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How we choose news stories at Mogul News

By August 30, 2019 No Comments

At Mogul News, we want to give you the best news reading experience possible. We consider all elements as part of that, from the signing up process to the design of the app right down to the stories we publish. That means choosing in-depth, analytical pieces for you. 

There are thousands of news articles published every day. They cover as many topics. We filter these down to only the ones that more most important. We give you the coverage that is worth reading. We give you truly curated news, picking what is the most informative to give you the edge, thanks to the deals we have with publishers such as the Financial Times, The Economist, The Times, The Telegraph and Bloomberg. 

Once the publishers push their stories to our servers, we do some quick analysis to whittle down the list. Topics and categories we don’t cover, such as sports, are hidden. There is not much opportunity for a very short update to give you the context or analysis you deserve as a Mogul News reader, so some of those types of articles are ignored as well. We also know, thanks to our own analysis of publishing trends, that some papers cover certain topics better. 

Choosing between the in-depth stories from all the publishers we offer is sometimes difficult. It is often a ‘you’ll know when you see it’ kind of thing, but there are certain things we pay particular attention to.

I think it would be best to compare two different stories. One is more simple reporting, the other an in-depth article. One isn’t better than the other, they don’t try to do the same thing. We do the same thing with Briefings, giving you the information you need on important breaking and developing stories. The report wants to inform you of events and keep you up to speed, the in-depth article wants to help you understand what’s going on.

The first is the BBC’s report on Boris Johnson suspending Parliament.

It’s got a very small bit of context to start off with, an overview of the main reactions and then it jumps right into quoting from different people. For much of the article, we are just presented with what other people said about the issue.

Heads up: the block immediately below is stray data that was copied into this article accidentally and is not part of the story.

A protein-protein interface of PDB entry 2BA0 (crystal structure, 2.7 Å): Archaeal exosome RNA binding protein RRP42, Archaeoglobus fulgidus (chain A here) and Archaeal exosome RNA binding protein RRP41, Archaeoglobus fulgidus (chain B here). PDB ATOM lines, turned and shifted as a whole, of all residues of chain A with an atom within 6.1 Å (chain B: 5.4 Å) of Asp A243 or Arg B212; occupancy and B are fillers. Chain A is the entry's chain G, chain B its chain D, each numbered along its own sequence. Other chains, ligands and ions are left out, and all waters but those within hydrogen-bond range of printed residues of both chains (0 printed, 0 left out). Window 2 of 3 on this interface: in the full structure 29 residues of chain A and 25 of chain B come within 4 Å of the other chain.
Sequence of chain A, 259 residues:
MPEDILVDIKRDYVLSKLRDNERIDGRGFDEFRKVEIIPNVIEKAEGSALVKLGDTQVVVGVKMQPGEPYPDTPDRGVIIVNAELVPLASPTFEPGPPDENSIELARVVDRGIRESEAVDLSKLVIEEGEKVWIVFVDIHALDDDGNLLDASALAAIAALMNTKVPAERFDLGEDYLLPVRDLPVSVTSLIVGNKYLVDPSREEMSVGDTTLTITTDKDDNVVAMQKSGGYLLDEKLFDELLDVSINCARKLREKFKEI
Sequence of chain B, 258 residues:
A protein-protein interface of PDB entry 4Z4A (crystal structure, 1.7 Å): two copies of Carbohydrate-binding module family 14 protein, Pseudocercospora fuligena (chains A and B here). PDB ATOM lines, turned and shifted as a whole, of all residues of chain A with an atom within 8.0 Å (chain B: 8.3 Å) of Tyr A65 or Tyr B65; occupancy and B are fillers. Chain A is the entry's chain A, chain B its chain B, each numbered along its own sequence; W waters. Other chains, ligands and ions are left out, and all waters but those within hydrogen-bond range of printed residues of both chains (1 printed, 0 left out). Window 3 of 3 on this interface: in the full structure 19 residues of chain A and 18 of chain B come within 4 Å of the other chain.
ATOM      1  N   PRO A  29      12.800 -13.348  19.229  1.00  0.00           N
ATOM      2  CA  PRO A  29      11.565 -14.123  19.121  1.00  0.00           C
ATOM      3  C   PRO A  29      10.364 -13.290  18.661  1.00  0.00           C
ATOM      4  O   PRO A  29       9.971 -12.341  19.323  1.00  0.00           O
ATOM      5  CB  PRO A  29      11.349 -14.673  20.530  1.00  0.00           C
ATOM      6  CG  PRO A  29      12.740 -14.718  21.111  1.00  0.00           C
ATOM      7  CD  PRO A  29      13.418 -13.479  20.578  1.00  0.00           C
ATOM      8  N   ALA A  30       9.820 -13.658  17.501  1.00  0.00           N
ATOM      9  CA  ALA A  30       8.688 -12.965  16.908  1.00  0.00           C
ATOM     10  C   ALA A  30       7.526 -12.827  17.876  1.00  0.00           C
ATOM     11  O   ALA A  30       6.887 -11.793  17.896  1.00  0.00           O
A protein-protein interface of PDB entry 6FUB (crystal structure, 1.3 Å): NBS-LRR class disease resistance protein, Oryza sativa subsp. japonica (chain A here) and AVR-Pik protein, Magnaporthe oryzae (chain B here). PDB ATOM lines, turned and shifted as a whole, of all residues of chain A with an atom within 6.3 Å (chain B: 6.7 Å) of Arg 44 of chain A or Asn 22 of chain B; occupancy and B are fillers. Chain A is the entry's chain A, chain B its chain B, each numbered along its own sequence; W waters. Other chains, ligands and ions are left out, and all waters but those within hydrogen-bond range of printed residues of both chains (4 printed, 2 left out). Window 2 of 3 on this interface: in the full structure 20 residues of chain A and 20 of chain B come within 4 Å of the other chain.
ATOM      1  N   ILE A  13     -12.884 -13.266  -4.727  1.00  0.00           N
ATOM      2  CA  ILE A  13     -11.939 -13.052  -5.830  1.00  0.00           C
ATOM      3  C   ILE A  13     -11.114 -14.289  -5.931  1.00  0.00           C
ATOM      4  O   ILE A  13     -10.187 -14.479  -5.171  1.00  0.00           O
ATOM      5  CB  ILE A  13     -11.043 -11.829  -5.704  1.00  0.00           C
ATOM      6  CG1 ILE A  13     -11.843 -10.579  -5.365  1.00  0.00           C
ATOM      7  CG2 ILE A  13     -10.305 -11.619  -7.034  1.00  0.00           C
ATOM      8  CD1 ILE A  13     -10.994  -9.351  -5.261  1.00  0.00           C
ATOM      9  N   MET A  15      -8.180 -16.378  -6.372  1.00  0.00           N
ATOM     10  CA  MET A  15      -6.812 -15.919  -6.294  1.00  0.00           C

The second is an in-depth piece from The Times.

From the start, you can see the difference. There is immediately some analysis. This move has pushed ‘Britain to the brink of a constitutional crisis’ as well as something that ‘could thwart attempts to stop a no-deal Brexit’.

While both stories give context, The Times article goes into greater background depth to help the reader understand the issue themselves. If you take the lede as a guide to how the article will dissect the topic, we are on the lookout for two things: why this is a constitutional crisis as well as what about it makes it harder to thwart Brexit. 

With the BBC article, we are only clued into events and much of their wider impact is not covered. This highlights the first thing we look for – what context is given.

The BBC article is made up mostly of quotes. We have a lineup of opposing figures ready to give their spin on events. It is a ‘he said, she said’ style of journalism that doesn’t give the reader much more than what biased political figures have to say on the issue.

There is a contrast of styles as well between the two articles. The BBC one sticks quite rigorously to very factual language. This can be seen very clearly in the opening line, the lede. The BBC says:

The prime minister’s decision to suspend Parliament has prompted an angry backlash from MPs and opponents of a no-deal Brexit.

There is nothing anyone could object to there.

The Times takes a more partisan approach, interpreting events while backing up that interpretation. It’s opening line goes:

Boris Johnson pushed Britain to the brink of a constitutional crisis yesterday after asking the Queen to suspend parliament in a move that could thwart attempts to stop a no-deal Brexit.

The language is more descriptive. There is more insight, giving readers, even if they disagree, a greater understanding of what’s going on. 

The reporting done by the BBC and others that break news is very much based around an event and telling you what is happening. It talks about the move technically, what went on, and the reaction to it. The Times leans more into analysis, the wider implications of what this event means. 

While both types of story are important to keep news readers up to date about what’s going on, we find The Times article more informative and more enjoyable to read. It is not made up mostly of quotes, it uses more expressive language, it goes into what the move could mean, rather than just people’s reaction to it. It is a more in-depth story.

That’s why we choose it to be in the Mogul News app for our users. It is the same for other stories from the Financial Times, The Economist, The Telegraph or Bloomberg. Mogul News isn’t here to give you the breaking coverage, we give you the tools to step back and really understand the why, rather than just the what. Mogul News focuses on giving you the tools to have a more informed opinion about what’s going on. It’s here to help you understand the world better.